The Nicklaus Children’s Hospital Biobank this summer enrolled its 500th participant, a significant milestone for the biorepository, founded in 2019 to address imbalances in genomic research, with the goal of enhancing individualized care for children in South Florida and beyond. The Biobank is part of the hospital’s Personalized Medicine Initiative, committed to harnessing the latest developments in genomic science to speed effective treatments for pediatric conditions, while optimizing benefits and minimizing side effects.
“Enrolling more than 500 participants in the Biobank is a great success for Nicklaus Children’s Hospital,” Principal Investigator, Dr. Paula Espinal said. “It is very exciting and gratifying for our partners and patients to see the tangible results of our efforts. It furthers our drive to expand access to even more sites and even more people in the years to come.”
Dr. Espinal noted, “Biobanking is key in generating biomedical research and improved medical care. This is going to give physicians and patients the ability to receive powerful, actionable insight into navigating medical care. We want to make sure that within the development of new drugs and other technologies, the genomic makeup of individuals in our community is very much taken into consideration.”
Doctors diagnose genetic disorders in patients by comparing their DNA to “reference genomes,” based on the pooling of genomes that have already been sequenced. Currently, most participants in genomic research are of European descent, with Black, Hispanic, and Latino populations vastly underrepresented. In a multi-ethnic community like South Florida, this presents a challenge in applying genomics to patient care.
The Biobank was founded to help address this gap through a $7 million gift from Sanford Health. The Nicklaus Children’s Biobank aims to collect samples from diverse participants representing South Florida and, more broadly, the growing diversity of the U.S. Children are underrepresented in existing biobanks around the country and the world. Understanding genetic variants and disease patterns in children will advance personalized medicine to better serve young patients.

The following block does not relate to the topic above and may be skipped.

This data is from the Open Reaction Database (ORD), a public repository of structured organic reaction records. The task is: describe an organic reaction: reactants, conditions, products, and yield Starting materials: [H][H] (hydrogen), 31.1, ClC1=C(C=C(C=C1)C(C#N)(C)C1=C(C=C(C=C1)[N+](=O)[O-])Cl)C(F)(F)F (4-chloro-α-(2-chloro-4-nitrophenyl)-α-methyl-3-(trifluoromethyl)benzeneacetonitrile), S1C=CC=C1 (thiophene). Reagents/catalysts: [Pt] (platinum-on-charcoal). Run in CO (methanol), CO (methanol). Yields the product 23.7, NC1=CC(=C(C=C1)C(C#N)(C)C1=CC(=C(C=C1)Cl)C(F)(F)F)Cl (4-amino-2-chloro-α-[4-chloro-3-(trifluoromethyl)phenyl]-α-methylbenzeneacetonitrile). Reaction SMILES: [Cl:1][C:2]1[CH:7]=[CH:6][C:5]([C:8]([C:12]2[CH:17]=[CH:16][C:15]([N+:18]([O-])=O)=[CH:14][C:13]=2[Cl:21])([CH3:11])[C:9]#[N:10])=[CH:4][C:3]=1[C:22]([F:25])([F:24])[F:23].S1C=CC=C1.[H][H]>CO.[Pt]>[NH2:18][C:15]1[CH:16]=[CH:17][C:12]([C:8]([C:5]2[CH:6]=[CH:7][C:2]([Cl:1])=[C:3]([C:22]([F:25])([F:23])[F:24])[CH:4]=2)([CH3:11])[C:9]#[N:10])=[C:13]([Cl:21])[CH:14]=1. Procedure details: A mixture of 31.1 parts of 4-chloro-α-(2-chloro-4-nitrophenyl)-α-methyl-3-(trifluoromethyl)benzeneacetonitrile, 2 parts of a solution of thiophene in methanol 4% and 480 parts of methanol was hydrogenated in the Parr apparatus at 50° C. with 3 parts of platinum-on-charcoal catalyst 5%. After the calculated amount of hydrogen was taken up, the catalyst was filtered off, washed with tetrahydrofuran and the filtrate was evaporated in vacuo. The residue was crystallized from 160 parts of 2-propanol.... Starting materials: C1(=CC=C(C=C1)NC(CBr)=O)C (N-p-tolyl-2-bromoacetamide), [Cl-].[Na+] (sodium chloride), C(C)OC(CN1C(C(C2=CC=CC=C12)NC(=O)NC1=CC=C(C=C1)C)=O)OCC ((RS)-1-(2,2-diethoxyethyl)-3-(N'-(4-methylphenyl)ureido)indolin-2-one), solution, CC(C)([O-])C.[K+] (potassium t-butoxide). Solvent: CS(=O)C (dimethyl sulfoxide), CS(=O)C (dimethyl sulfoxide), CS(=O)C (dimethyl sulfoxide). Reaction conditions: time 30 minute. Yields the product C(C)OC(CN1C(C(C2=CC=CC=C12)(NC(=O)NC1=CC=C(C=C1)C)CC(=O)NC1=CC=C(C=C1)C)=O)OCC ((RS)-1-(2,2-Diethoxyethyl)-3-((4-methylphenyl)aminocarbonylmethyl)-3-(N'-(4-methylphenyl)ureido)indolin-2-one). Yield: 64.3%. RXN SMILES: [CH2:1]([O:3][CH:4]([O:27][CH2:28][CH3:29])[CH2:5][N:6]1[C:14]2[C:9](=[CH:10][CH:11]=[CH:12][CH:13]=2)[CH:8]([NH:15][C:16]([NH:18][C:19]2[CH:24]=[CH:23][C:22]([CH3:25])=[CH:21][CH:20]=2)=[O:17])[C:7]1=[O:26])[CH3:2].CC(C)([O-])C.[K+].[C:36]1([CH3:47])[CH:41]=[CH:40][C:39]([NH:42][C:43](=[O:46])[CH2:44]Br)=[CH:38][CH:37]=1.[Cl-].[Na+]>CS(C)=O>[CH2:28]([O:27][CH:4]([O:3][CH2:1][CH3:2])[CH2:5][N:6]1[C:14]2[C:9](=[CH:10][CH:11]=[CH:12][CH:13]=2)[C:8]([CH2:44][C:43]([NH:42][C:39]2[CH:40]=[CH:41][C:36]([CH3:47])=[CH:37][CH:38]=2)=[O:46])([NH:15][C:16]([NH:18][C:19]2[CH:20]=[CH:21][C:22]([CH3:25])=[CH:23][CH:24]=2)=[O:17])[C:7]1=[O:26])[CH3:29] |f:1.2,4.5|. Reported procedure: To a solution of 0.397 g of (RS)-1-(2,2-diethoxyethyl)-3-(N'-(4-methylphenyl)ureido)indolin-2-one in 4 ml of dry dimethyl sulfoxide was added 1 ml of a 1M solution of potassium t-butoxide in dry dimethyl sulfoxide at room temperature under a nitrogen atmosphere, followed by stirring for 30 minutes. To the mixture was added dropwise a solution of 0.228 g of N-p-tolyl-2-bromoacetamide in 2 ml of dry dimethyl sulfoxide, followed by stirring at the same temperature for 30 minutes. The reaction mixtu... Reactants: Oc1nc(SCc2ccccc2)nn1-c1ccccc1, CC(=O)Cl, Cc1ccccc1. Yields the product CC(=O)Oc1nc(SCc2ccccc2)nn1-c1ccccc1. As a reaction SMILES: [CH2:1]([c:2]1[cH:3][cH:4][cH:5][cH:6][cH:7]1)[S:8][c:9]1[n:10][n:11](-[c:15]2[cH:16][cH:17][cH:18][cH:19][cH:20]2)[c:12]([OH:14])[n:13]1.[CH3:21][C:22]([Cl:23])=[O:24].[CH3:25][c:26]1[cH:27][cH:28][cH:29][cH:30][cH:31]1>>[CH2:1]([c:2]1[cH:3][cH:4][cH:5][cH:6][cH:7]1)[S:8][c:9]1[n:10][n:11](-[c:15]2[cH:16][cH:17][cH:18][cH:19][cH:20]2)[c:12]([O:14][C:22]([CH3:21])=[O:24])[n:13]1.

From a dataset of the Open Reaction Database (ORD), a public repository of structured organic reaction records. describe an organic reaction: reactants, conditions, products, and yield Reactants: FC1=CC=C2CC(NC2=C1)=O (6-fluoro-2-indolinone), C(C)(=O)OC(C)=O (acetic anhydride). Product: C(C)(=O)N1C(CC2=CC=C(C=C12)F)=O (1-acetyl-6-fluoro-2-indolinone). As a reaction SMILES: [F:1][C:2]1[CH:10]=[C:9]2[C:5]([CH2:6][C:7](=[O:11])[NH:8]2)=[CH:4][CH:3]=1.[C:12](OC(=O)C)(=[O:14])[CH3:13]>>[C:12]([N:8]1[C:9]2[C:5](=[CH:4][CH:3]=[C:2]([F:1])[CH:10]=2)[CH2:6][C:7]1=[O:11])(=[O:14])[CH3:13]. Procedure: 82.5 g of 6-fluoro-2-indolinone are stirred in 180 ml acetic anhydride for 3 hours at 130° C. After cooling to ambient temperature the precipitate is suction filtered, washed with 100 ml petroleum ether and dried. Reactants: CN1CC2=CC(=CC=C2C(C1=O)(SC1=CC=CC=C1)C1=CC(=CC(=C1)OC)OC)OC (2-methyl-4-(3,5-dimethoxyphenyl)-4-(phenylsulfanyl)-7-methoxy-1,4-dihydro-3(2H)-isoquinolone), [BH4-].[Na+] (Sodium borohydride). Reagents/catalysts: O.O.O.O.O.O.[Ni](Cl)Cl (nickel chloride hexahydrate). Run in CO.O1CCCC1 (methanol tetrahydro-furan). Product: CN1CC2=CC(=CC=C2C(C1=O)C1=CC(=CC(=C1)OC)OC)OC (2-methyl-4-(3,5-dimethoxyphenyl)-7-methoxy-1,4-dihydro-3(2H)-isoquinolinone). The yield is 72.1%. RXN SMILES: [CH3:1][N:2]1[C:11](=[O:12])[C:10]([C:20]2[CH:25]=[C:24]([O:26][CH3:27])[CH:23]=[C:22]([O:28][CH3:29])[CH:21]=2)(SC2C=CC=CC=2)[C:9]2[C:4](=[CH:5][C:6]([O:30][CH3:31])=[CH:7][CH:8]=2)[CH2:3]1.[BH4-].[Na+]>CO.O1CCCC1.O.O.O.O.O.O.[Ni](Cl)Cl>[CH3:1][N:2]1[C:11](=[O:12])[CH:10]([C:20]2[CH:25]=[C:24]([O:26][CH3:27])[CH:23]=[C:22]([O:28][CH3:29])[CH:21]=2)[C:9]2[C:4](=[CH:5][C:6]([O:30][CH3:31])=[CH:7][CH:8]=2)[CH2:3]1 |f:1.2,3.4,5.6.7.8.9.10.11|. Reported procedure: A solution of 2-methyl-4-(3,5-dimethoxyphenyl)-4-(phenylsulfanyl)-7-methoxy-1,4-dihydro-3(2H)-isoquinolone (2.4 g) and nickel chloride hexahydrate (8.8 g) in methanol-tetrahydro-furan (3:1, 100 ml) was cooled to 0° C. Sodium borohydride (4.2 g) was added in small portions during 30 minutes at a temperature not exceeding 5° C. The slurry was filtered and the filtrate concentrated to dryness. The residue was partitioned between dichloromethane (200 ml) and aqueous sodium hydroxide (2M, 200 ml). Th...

Nicklaus Children’s Hospital made a giant leap in embracing the genomic revolution in medical care in 2018, becoming the first and only pediatric hospital in the southeastern U.S. to implement personalize medicine at the bedside with the founding of its Personalized Medicine Initiative. Other highlights of the program include research that has validated the benefits of whole genome sequencing and rapid whole genome sequencing to support the care of children with undiagnosed genetic disorders.
Since its opening, the Nicklaus Children’s Biobank has collaborated with leading U.S. research entities. Most recently it has worked with the Centers for Disease Control and Boston Children’s Hospital to better understand the link between COVID-19 and multisystem inflammatory disorder in children (MIS-C) and to assess why children are less often affected by COVID-19, while viruses such as influenza cause severe pediatric illness.
“The success of population-based studies depends on the willingness of large numbers of diverse individuals to grant researchers access to detailed medical and genetic information,” said Dr. Espinal. “The goal of the Nicklaus Children’s Biobank is to encourage and facilitate focused research in the pathogenesis, diagnosis, and treatment of patients in our diverse South Florida community.”
For the future, Nicklaus Children’s Biobank is focused on continuing to increase participant enrollments and cultivating strong partnerships, as well as expanding to more underserved populations. The Nicklaus Children’s Biobank also aims to educate more south Floridians on personalized medicine, genomics and biobanking, and break down barriers to research participation.
Dr. Espinal is the principal investigator of the Nicklaus Children’s Biobank and Manager of the Personalized Medicine Research Program. Dr. Steven Melnick is Medical Director of the Nicklaus Children’s Biobank and Chief of the Department of Pathology and Laboratories.